Malindig, Bauan, Batangas: Historical Data - Batangas History, Culture and Folklore Malindig, Bauan, Batangas: Historical Data - Batangas History, Culture and Folklore

Malindig, Bauan, Batangas: Historical Data

Historical Data graphic
Historical data from the National Library of the Philippines.

Full transcription of the so-called “Historical Data” for the barrio of Malindig, Bauan, Batangas, the original scanned documents at the National Library of the Philippines Digital Collections not having OCR or optical character recognition properties. This transcription has been edited for grammar, spelling and punctuation where possible. The original pagination is provided for citation purposes.

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1. Present official name of the barrio - - Malindig

2. Popular name of the barrio, past and present - - - Malindig or Munting Pook

Formerly, this place was a sitio of Alagao. Its present name was derived from the word “good” as spoken by a Spanish soldier. The word “good” which means “magaling” was then interpreted as “malindig.” Its past name as “Munting Pook” was created due to its situation. This place in the early years had few houses which formed a pook. Being a part of Alagao, the name Munting Pook was given to this place.

3. The barrio of Malindig has no exact date of establishment. So far as information was gathered, its first name was changed to Malindig in the early Spanish occupation.

4. The original families were:

Ilagan families
Caringal families
Dimayuga family

5. List of Barrio Lieutenants from the early time to date.

(a) Mr. Anoy Ilagan
(b) Mr. Roman Caringal
(c) Mr. Leon Caringal
(d) Mr. Matias Ilagan
(e) Mr. Esteban Dimayuga
(f) Mr. Roman Manigbas
(g) Mr. Nicolas Ilagan
(h) Mr. Alejo Dimayuga
(i) Mr. Basilio Caringal
(j) Mr. Brigido Manigbas
(k) Mr. Ponciano Ilagan
(l) Mr. Felipe Ilagan
(m) Mr. Eduardo Ilagan - Present Barrio Lt.

6. There is but one sitio of this barrio known as Pulo. In the said barrio, there is but one house.

7. As to some historical sites, structures, buildings, old ruins, this barrio has none to mention.

8. During the Spanish occupation, they had the so-called “rondahan” or “bantayan.” During the American occupation to World War II, no incident or event took place in this barrio.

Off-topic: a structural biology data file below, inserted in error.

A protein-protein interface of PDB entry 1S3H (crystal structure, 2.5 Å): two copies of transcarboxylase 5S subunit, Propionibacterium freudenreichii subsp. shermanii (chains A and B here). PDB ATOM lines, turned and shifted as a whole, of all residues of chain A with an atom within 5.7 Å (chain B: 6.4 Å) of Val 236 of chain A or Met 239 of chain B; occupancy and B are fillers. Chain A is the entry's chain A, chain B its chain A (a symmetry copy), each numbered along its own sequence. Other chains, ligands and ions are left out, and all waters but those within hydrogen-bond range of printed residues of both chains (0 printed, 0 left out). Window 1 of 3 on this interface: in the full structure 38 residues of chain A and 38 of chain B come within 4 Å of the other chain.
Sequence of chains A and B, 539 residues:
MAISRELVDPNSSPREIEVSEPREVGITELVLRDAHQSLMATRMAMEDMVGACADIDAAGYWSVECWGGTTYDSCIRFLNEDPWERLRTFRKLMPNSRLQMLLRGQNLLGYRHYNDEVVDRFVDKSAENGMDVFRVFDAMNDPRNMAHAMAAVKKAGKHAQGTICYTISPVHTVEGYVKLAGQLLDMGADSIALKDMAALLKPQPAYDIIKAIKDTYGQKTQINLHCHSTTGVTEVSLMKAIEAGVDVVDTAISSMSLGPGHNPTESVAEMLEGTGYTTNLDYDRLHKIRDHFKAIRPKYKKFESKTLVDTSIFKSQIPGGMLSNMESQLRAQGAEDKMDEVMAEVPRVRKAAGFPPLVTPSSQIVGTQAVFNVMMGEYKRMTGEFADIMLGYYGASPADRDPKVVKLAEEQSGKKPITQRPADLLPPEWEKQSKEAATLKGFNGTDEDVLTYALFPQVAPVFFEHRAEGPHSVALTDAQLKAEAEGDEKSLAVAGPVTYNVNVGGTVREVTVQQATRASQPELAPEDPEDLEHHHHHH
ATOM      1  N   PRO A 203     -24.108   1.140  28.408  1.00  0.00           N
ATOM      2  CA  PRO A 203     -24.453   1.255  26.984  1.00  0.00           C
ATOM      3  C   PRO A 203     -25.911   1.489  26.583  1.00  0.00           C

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9. From 1941 to 1945, the tranquility of the people was disturbed. The Japanese intervened in farming. They forced the farmers to plant cotton in their lands. Failure to follow or to disobey meant a severe punishment.

In the latter part of the Japanese occupation, the Japanese soldiers went to the extent of getting foodstuffs from the barrio folks.

10. Traditions, customs and practices in domestic and social life.


When a baby is born, money is placed in the basin of water where the baby is to be given a bath. When the baby is born sickly or when the baby gets sick a few days after birth, the baby is baptized by an old man in the barrio, the practice locally known as “buhusan.” This becomes a practice among the people in this place due to the fact that it is far from the town and the old folks said that the baby must be christened as early as possible. Later on, the baby is baptized in the church.


With regards to baptism, the barrio people have a usual and common practice. The godparent of the baby buys the baptismal dress for the child. The godparent also pays the registration fees. After the baptismal rites in the church, every godparent tries his best to be ahead of the others in going out. It is their belief that in that act, the baby becomes alert and skillful when he grows old. Upon reaching the child’s home, the baby is handed to the mother. The child is taken afterwards to the kitchen and slightly held over the stove for a second, perhaps to prevent chill.


There is a common practice followed by the people pertaining to marriage. The women to be married should not wear her wedding gown for the sake of ascertaining that it fits her. When she dresses up for her wedding ceremony, she must not look at the mirror. The women take money to the church in silver coins.

It is also their custom that when the newlyweds arrive at the man’s home, the mother pours uncooked rice over the head of the daughter-in-law. She offers her sugar and water to drink.

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If a member of the family or a very near kin dies, no one in the house of the dead or no one of the relatives of the dead takes a bath. They do not sweep the floor nor the environment of the home till after the fourth day. Then all the members of the family take a bath. They do not cook any fresh vegetables, especially malunggay. Dishes are taken from the table one by one and not in files or one on top of the other. For one year, the relatives of the dead wear black garments.


(a) When the people her noise from the mountain, it is a sign that a typhoon is coming.

(b) If a fork drops while eating, it means a male visitor is coming; and if a spoon drops, means a female visitor will come.

(c) When a cat wipes his face with his paw facing the stairs, a visitor is coming.

(d) When a black butterfly hovers over a person, it means that a relative died.

(e) According to the old folks, when a star and moon are close to each other, a young man and a young woman will elope.

Popular Songs

In this barrio, the people have the Lullaby as their popular song. Aside from this, they have the song for the “subli” locally known as “Awit.”

Puzzles and Riddles

Similar to those of Alagao.

Method of Measuring Time

Time is measured in this barrio by a look at the position of the sun and moon, by the crowing of the cocks and by the noise of the mountain birds.

Notes and references:
Transcribed from “History and Cultural Life of Malindig” 1953, online at the National Library of the Philippines Digital Collections.
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